A letter to my cancer


Dear Cancer,I go between being really angry at you and being grateful. Angry? You are wondering why I am so angry at you? You stole almost two years from me! I had surgeries, chemo, radiation, nausea, constipation, insomnia, anger and depression; not to mention having my pee turn red, having mouth sores and being bald.I should have been playing hockey, being with friends and family, riding my bike, not being so tired I wanted to sleep, then not being able to sleep because of insomnia, making dinner then not being able to eat because I felt completely awful.You make it hard for me to think because of chemobrain. I used to know the answers to things, but some days I just struggle to put sentences together. I have been done with treatment for more than a year, but you make it so your side effects come and go on a whim. I got excited when my neuropathy went away, but frustrated when it comes back from time to time, making my foot go numb.You make it so I have to have a "schedule." I am a free spirit. I don't like to be tied down by schedules, but I have to make sure I take certain pills at certain times, some I'm suppose to take with food, and others, I'm not. Sometimes I forget--that is the chemobrain again.I have scars, both emotional and physical because of you. You made it hard for me to look at myself for the longest time, making me feel like I was not a whole person. That has passed, but I am still angry about it.I have spent hours and hours following other people's cancer battles over the Internet via blogs, Facebook and Twitter because of you. People I have never met, and never will meet, from places all across the world I will probably never visit. They do not know me or that I have spent countless sleepless nights lying awake, praying for them, wondering what I can do for them. In the end, I can offer them nothing but comfort from a stranger. To me they feel like they are a part of my family. I rejoice when they have something to celebrate, and I cry when they fly away on angels wings.You are the reason my friend Nick Corea is no longer here. You took him from us too soon. I still remember that day when I found out he was gone. You robbed the world of a great man, and for that you will never be forgiven.You wonder why I am grateful? I am not grateful for you, let's make that clear. I am grateful that I found you early, early enough to get treatment to stop you. I am grateful that I found strength that I never knew I had. I am grateful that I have an awesome support system of friends, family and co-workers. I am grateful for the medical staff that I had, which was the best anyone could ask for.I am grateful I found a voice not only for myself, but because of you, I can speak for those who can't, who are too afraid, too sick or too weak. I am grateful for the network of people that I have found who hate you as much as I do, who want to eradicate you as much as I do. I am grateful I have found a purpose.You think you did all this for me? I realized strength and determination was in me all along, it just took something as vile as you to bring it to the surface. Now you can leave. You can leave all my friends alone. You can leave people I never met alone. You can go away. Never come back.Sincerely, MelMel Majoros is a breast cancer survivor and host of "The Cancer Warrior" podcast on Empower Radio. You can read her blog "The Cancer Warrior" at www.thecancerwarrior.blogspot.com.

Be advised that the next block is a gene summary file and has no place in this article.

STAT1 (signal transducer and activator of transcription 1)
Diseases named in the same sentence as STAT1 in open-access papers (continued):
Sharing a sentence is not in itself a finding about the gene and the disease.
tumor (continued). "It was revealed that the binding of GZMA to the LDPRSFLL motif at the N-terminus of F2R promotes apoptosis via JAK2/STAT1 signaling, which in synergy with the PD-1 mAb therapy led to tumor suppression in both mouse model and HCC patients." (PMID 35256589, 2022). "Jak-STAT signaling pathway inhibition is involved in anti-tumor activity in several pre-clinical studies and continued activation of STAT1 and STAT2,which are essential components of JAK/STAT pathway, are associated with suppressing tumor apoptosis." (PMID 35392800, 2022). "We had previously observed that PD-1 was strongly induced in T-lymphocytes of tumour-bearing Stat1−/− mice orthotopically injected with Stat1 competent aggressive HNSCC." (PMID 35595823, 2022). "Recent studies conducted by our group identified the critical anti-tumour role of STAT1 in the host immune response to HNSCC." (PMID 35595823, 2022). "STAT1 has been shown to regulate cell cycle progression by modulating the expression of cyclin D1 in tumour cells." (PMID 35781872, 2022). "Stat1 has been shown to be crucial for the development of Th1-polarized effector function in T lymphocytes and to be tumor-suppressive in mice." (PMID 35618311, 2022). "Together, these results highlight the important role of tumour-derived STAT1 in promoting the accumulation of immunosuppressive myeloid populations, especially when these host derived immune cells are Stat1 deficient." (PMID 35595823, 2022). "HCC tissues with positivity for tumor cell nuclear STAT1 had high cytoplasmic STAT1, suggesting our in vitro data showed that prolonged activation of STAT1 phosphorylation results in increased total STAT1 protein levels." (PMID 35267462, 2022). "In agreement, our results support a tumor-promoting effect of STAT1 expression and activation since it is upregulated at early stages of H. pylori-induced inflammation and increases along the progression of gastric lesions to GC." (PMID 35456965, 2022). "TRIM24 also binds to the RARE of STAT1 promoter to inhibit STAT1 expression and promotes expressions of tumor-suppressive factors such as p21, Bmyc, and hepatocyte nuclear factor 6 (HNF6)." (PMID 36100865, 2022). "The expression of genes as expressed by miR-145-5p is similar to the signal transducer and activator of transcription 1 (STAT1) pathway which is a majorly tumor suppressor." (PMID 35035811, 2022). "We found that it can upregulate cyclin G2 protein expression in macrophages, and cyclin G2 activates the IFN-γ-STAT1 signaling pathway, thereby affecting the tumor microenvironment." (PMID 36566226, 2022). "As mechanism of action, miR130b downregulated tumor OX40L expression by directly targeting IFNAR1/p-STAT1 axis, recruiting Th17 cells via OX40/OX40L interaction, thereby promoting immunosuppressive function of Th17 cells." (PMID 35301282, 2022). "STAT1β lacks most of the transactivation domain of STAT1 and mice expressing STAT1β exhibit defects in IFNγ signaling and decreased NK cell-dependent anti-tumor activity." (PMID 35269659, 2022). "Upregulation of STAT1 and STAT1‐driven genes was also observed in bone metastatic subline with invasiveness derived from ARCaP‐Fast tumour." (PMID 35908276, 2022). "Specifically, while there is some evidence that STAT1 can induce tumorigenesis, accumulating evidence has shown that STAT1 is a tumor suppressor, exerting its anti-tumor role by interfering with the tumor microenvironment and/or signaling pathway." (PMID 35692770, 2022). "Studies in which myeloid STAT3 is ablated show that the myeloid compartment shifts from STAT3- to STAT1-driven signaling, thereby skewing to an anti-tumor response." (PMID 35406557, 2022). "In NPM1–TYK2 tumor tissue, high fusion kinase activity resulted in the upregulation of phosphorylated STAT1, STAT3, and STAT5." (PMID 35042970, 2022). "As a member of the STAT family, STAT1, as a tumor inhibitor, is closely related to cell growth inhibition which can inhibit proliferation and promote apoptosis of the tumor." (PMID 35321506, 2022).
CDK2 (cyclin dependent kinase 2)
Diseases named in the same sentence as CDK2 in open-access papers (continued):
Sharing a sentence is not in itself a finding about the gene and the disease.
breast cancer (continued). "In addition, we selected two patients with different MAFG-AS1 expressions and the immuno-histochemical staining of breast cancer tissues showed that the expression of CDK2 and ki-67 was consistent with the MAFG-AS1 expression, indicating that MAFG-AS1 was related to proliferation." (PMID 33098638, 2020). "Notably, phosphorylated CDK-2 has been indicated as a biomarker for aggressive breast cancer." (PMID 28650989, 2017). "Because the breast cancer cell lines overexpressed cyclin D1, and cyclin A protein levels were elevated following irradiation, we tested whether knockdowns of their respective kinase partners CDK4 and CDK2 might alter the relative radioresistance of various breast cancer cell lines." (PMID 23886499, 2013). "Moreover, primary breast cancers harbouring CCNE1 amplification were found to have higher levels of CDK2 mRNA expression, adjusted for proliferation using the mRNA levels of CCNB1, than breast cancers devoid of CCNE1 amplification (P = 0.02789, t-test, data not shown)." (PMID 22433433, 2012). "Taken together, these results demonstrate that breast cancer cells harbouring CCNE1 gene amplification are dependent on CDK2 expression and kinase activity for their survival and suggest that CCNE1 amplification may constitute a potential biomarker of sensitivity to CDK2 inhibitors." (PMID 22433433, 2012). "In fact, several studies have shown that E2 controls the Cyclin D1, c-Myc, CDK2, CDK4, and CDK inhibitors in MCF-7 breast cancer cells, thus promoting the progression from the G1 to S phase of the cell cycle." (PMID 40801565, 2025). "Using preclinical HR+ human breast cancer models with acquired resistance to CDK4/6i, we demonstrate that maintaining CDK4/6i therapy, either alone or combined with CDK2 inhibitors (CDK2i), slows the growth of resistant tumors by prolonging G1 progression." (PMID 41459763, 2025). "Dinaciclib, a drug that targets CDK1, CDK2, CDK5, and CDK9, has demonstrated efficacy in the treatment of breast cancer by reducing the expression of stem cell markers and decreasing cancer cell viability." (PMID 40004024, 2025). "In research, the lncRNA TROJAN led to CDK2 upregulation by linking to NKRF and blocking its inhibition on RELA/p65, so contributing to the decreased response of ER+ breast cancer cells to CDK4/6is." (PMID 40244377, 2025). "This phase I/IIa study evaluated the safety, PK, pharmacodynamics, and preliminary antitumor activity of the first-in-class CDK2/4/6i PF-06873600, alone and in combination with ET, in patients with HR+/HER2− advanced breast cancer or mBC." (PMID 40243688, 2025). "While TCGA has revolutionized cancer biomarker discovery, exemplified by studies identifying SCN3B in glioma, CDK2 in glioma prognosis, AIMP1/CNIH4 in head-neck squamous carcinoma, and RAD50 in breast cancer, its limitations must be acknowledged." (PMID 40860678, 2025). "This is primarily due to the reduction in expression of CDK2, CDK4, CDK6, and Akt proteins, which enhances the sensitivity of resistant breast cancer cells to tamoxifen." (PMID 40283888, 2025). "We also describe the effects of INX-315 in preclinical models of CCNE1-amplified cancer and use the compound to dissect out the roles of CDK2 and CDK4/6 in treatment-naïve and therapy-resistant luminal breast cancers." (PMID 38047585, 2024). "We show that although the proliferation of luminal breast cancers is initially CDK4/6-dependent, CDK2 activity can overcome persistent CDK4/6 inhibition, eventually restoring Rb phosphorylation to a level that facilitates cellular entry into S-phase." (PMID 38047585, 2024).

Related Videos
Image of a woman with brown bobbed hair with glasses.
Yuliya P.L Linhares, MD, and Josie Montegaard, MSN, AGPCNP-BC, experts on CLL
Yuliya P.L Linhares, MD, and Josie Montegaard, MSN, AGPCNP-BC, experts on CLL
Image of Dr. Minesh Mehta at ASCO 2024.
Image of a woman with blond hai
Image of a man with rectangular glasses and short dark hair.
Yuliya P.L Linhares, MD, and Josie Montegaard, MSN, AGPCNP-BC, experts on CLL
Josie Montegaard, MSN, AGPCNP-BC, an expert on CLL
Image of Dana Frost.
Image of a man with dark hair wearing a suit with a light blue tie.
Related Content